Note: this post focuses on atopic dermatitis, a common form of eczema. However, if like many people right now you are washing your hands a lot more frequently than usual, then you may be experiencing very dry skin and developing eczema-like symptoms such as cracked and blistered skin. Many of the tips covered in this post may help with those symptoms as well.
Disclaimer: This post is intended to provide information about how to use Dr. Bronner’s products, but is not medical advice, or a substitute for medical care or advice provided by a physician or licensed medical provider.
First, some clarification of terms. Eczema refers to a spectrum of skin disorders, but the kind of eczema this post will be focusing on is atopic dermatitis. Atopic dermatitis usually begins in infancy or childhood. It often clears up with age, though for too many sufferers it continues into adulthood. As with many skin issues, the underlying causes are not well understood. Some recent research has pointed to genetic factors that may impair the functioning of the skin barrier and allow more allergens and pathogens to penetrate the body—this in turn can lead to an overactive immune response and inflammation. At the same time, the lack of an effective skin barrier means the skin cannot as easily retain moisture, which can lead to drier skin that exacerbates the inflammation.
If you or a loved one suffer from atopic dermatitis, then you know it can be a terrible condition. Typically, skin develops red rashes and is intolerably itchy. It is hard not to scratch the itch, and this leads to what some call the itch-scratch cycle, as scratching only worsens the condition. With repeated scratching, sufferers can develop tough, scaly skin that itches nonetheless. Many treatment plans involve managing the symptoms to reduce itchiness—hopefully breaking the itch-scratch cycle.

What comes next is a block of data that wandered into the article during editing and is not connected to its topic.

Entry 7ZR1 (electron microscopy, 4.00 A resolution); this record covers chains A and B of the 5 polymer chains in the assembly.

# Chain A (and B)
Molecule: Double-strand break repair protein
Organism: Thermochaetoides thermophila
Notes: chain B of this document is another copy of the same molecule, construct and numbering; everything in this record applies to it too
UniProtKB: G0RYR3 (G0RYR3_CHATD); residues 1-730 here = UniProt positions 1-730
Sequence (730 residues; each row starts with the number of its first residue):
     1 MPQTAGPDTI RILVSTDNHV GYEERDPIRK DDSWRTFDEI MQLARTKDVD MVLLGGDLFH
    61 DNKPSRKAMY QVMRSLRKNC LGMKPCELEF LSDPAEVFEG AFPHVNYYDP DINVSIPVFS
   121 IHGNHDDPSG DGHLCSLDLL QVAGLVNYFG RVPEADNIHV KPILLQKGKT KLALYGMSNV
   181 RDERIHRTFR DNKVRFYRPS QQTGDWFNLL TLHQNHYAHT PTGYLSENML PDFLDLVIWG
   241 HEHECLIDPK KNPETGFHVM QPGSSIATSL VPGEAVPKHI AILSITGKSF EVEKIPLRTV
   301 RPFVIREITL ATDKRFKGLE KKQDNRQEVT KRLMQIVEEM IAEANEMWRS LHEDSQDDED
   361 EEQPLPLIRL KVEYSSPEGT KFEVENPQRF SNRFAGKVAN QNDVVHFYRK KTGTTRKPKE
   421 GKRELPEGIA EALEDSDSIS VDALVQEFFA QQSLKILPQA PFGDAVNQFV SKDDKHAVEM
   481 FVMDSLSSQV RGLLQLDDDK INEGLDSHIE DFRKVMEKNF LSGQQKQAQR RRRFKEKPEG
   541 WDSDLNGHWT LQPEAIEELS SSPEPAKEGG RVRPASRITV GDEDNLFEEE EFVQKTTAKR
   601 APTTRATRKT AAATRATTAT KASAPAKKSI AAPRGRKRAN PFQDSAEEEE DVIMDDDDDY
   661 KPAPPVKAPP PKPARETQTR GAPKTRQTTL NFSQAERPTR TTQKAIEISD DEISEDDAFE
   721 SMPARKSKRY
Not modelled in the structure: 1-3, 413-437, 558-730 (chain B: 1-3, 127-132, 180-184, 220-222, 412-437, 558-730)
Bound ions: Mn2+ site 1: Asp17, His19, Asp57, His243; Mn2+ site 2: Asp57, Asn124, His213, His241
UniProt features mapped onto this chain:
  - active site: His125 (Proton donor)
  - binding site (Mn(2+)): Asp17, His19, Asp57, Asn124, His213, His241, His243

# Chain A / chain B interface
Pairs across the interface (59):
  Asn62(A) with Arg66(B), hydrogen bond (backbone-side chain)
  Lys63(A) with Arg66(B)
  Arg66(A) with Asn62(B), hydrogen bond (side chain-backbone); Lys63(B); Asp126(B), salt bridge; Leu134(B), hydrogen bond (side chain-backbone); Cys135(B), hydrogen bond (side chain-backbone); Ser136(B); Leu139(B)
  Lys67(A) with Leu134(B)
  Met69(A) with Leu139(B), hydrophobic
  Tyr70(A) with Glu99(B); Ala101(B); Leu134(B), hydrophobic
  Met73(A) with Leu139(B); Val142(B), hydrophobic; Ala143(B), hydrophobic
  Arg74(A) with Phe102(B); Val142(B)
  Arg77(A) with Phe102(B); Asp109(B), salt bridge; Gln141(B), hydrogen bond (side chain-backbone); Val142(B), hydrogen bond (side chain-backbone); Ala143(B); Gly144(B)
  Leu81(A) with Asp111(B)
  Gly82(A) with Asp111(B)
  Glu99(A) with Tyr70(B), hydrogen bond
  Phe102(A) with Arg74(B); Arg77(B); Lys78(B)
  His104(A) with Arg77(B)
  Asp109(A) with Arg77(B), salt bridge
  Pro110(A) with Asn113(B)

Several factors have been identified that can make symptoms worse—they include chemical irritants (such as you would find in conventional cleaning products), stress, allergens, and hormonal fluctuations.
There are two main strategies to combat dry skin and eczema that will be detailed below:
1. Using a moisturizing soap
2. Soak and seal to lock in moisture
Use a moisturizing soap
Dry skin goes hand in hand with atopic dermatitis—the skin barrier is damaged and it is tougher for the skin to retain moisture. It’s important to select a soap that will help your skin keep all the moisture it can—one of our more moisturizing soaps could help (always use the unscented variety). Our most moisturizing soap is our Organic Shaving Soap, which has loads of added organic sugar that helps your skin lock in moisture. Our next most moisturizing soap is Organic Sugar Soap, which also has a good deal of added organic sugar. Finally, the Bar Soaps are also a good option to try, as they are superfatted (meaning some of the oils are added after saponification) and are a bit more moisturizing than our Liquid Pure-Castile soaps. We recommend always using the unscented variety if you have sensitive skin.
It is important to avoid overly hot or overly cold water. Try to bathe and wash with lukewarm water whenever possible. If you’re used to taking long, hot showers this recommendation can come as a bummer, but we think moderate temperature can help prevent your skin from drying out. Hot water can strip your skin of the natural oils that help keep moisture in. Since atopic dermatitis already impairs the skin barrier, this will only make the problem worse. If you must take a hot shower, make it as short as possible. Avoid scrubbing your skin with a washcloth or loofah.